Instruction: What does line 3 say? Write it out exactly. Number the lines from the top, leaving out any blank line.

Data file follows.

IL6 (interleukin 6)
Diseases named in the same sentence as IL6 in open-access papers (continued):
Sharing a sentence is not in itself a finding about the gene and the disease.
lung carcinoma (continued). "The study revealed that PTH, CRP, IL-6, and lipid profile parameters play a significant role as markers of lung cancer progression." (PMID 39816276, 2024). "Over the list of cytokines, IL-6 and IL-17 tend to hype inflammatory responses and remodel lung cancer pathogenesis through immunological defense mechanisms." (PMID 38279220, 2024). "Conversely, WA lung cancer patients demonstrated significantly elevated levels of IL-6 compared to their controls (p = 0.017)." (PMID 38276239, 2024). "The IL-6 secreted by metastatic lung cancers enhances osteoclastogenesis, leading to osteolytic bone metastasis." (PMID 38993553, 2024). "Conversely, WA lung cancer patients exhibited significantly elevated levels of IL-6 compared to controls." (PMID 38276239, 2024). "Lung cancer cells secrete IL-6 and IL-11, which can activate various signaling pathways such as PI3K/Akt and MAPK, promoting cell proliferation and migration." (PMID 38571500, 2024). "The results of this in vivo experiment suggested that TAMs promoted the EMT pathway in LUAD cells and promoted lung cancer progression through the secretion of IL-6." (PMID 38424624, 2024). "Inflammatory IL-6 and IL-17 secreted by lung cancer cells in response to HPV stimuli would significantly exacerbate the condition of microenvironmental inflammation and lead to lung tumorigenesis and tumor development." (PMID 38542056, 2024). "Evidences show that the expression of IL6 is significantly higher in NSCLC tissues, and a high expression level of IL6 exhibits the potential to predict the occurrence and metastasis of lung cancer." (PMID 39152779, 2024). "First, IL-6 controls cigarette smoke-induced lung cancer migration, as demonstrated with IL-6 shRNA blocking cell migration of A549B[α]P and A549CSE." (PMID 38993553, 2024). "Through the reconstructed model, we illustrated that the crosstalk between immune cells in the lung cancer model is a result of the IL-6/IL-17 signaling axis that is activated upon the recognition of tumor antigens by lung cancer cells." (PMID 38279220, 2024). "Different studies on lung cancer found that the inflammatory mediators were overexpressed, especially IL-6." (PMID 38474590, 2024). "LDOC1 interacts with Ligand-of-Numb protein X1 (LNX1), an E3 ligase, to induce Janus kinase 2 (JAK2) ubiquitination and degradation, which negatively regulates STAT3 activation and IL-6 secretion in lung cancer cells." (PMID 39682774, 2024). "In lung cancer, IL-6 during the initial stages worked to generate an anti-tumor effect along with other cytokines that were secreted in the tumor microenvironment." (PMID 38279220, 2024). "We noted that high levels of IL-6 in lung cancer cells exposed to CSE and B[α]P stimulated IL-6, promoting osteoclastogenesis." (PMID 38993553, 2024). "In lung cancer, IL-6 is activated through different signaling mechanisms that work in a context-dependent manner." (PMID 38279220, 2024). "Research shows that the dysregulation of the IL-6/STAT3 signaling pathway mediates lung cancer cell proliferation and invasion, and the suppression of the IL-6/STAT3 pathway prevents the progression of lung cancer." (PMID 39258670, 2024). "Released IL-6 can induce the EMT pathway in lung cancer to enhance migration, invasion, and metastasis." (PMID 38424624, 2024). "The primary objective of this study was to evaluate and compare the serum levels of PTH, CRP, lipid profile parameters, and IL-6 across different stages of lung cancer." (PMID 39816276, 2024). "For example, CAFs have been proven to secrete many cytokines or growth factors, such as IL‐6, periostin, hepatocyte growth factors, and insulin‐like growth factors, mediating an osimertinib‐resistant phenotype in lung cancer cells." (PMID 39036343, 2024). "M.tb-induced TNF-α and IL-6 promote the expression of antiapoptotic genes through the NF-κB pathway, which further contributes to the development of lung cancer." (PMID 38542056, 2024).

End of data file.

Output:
Sharing a sentence is not in itself a finding about the gene and the disease.